Nicholas ship’s bell at Center House, Marine Barracks Washington.
After Nicholas was dismantled at Zidell Explorations, Inc., now Zidell Marine, Portland, Oregon, no records of details were retained; artifacts from the ship are all that remain. Many of these exist in the collections of shipmates and others who were invited to remove what they wished from Nicholas prior to her decommissioning at Pearl Harbor.

Rear Admiral Andrew J. Hill, the “Nick’s” second commanding officer, was one person present at both her first commissioning and her last decommissioning. There he retrieved the ship’s data plate and other memorabilia, some of which were given out as door prizes at the 1973 shipmates’ reunion at Marina del Rey, California.

The data plate came into the possession of reunion coordinator John O’Neill, who loaned it back to the navy for installation in a new USS Nicholas (FFG 47) while the bell was donated to the Marine Corps, as Nicholas was named after the Continental Marines’ senior officer, by tradition the Corps’ first commandant.

The Nick’s ship’s bell commenced a career of its own. After Admiral Hill arranged for it to be consigned to the Marine Corps, it was transported to Marine Barracks Washington, Home of the Commandants. There it was mounted on the parade deck where it was struck daily at eight bells and during summertime parades attended by tens of thousands of spectators attracted by the Marines’ music, military precision and patriotism.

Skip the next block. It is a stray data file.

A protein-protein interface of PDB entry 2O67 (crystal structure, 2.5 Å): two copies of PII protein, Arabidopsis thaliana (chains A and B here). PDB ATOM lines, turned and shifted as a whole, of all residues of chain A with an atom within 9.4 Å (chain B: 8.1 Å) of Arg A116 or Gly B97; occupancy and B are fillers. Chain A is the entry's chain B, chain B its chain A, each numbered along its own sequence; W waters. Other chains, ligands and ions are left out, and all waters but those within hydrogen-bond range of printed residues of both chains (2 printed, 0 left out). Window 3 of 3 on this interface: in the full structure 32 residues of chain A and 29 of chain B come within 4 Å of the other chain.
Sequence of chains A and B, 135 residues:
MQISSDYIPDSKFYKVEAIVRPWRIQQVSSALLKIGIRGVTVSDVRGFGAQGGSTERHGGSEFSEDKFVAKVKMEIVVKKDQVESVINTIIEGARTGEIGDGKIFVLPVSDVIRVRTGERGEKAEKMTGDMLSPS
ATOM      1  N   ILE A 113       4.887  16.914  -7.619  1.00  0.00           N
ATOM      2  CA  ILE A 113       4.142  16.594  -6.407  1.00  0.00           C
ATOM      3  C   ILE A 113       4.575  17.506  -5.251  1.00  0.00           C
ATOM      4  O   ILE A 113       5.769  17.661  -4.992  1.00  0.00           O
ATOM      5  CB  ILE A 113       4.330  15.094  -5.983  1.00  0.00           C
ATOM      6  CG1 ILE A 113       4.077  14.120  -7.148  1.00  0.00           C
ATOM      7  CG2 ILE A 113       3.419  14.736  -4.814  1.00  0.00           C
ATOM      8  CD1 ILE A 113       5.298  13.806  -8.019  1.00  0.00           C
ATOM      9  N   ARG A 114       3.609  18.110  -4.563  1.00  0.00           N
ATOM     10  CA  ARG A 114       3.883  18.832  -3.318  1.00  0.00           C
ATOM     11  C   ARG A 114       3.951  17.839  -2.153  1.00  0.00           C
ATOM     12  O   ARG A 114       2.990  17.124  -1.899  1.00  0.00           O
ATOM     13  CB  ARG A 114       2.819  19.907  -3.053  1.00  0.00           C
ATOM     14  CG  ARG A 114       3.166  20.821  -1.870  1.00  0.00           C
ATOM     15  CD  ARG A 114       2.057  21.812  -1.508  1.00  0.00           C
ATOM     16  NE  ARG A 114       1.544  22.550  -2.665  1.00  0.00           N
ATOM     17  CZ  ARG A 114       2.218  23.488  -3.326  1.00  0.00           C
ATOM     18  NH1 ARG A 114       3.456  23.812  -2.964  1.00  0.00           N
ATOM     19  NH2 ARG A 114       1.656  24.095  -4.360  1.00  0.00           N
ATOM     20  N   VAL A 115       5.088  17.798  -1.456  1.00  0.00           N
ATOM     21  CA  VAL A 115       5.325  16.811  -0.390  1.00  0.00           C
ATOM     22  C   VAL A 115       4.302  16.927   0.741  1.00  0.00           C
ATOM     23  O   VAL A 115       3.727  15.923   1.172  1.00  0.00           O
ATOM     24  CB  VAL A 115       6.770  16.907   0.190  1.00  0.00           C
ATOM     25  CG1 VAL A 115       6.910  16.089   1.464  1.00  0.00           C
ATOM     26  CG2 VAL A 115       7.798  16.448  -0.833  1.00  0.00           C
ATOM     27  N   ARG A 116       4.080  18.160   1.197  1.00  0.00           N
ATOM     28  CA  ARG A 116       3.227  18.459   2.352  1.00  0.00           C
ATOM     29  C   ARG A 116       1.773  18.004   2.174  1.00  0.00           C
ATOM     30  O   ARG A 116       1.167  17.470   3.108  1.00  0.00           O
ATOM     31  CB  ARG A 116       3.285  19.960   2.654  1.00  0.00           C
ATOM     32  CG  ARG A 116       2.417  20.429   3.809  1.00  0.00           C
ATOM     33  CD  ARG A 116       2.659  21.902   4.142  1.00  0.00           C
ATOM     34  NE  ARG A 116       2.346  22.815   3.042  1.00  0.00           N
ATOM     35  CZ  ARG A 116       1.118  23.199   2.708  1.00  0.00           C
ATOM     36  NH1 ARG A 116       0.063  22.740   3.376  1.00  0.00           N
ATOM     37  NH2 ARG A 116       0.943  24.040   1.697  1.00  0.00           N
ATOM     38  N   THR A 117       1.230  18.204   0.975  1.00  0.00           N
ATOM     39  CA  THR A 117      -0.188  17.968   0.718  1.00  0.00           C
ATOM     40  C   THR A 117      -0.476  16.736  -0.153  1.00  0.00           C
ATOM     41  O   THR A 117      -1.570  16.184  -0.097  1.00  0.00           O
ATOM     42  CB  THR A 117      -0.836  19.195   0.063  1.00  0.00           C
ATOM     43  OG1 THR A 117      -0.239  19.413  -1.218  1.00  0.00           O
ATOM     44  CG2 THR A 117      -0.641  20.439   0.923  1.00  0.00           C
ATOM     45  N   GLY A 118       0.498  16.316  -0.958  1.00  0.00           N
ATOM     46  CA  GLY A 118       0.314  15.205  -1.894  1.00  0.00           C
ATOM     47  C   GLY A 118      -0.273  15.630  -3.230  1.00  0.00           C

In 1997, the bell developed a hairline crack and was replaced on the parade ground by another bell. For the next eleven years, it hung from a wooden frame outside Center House, the bachelor officers’ quarters and officers club for Marine and Navy personnel stationed at the barracks. Reconditioned for permanent display in 2008, it was remounted inside the entrance to Center House where, on 7 August, the barracks hosted a ceremony for shipmates, family members and friends to attach a decorative bellrope and dedicate a descriptive plaque.